Southern Health NHS Trust boss Katrina Percy's new role causes anger
An NHS trust's decision to move its boss to a new role with the same salary is a "scandal", according to the mother of a teenager who died under its watch.
Chief executive Katrina Percy resigned on Tuesday following pressure over the way Southern Health NHS Foundation Trust investigated patient deaths.
Ms Percy's salary is quoted in the trust's annual report as between £180,000 and £190,000.
Sara Ryan said: "It is a scandal... it doesn't happen in the real world."
An NHS England-commissioned probe found 272 of the 722 deaths over the last four years at the trust were dealt with properly.
In June, the trust accepted responsibility for the death of Ms Ryan's 18-year-old son Connor Sparrowhawk, who drowned in a bath at Slade House in Oxford.
Southern admitted it caused the death of Connor, who had suffered an epileptic seizure before he died in July 2013, and offered his family £80,000 compensation.
'Years of failure'
Talking about Ms Percy's new job, Ms Ryan said: "This is public money that is paying for this ridiculously over-inflated salary.
"She failed as a chief executive. How she could possibly keep the same salary?"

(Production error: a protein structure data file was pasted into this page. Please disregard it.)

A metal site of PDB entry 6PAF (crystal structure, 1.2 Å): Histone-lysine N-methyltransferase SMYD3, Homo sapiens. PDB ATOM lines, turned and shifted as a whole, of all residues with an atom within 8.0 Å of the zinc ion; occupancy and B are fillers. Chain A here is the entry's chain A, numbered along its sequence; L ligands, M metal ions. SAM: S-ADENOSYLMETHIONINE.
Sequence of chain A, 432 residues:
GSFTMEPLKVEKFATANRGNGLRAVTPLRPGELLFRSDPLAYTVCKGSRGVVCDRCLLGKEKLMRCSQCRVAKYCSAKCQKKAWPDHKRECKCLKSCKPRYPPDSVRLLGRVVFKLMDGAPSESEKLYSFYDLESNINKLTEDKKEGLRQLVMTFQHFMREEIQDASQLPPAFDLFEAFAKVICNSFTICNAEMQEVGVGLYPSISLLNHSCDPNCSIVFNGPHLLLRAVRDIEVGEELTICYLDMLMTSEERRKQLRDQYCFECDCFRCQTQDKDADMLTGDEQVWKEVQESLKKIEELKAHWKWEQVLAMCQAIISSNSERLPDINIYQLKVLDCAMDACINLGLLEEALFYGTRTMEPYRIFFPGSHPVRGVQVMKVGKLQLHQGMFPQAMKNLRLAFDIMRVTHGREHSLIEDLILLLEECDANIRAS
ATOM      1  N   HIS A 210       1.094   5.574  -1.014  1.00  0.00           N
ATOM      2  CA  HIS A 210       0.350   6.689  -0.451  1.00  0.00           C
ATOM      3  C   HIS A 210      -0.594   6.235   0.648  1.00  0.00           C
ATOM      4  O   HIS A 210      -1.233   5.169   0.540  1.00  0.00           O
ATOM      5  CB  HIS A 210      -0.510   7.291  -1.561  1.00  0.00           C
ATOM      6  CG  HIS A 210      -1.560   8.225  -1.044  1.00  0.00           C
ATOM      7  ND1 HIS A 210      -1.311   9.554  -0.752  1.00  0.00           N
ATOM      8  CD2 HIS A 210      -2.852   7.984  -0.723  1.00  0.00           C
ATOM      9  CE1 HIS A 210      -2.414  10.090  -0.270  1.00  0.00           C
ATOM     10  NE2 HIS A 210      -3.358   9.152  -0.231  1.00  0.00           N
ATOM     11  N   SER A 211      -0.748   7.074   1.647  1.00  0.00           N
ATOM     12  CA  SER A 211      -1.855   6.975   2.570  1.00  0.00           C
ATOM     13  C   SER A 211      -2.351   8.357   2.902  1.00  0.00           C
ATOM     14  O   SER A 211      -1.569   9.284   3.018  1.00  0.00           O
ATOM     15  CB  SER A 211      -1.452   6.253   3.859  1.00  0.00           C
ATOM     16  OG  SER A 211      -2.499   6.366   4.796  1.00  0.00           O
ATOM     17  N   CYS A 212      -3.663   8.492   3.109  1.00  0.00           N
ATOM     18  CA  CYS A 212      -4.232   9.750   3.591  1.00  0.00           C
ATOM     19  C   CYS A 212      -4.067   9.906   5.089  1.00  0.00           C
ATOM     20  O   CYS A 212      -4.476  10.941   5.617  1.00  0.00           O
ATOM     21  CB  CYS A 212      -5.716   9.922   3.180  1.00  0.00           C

Gail Hanrahan, from the Oxfordshire Family Support Network, said people were "really angry".
She added: "It's typical NHS culture, just shifting the deck chairs.
"There seems to be no consequences for her after years of documented failure... nothing surprises me anymore with what the trust do.
"They seem to go against everything that makes sense to everybody.
"It makes you wonder what you have to do to get sacked from a high powered NHS job."
Rob Greig, the former Department of Health director for learning disabilities, said the salary was not appropriate for an advisory role.
"Any reputable job evaluation process would not conclude that those two jobs merited the same salary."
The trust's chairman Tim Smart described the job as an "alternative role working with local GP leaders providing strategic advice on the transformation of local health services".
"There is vital work that needs to be done for which she is ideally suited," he said.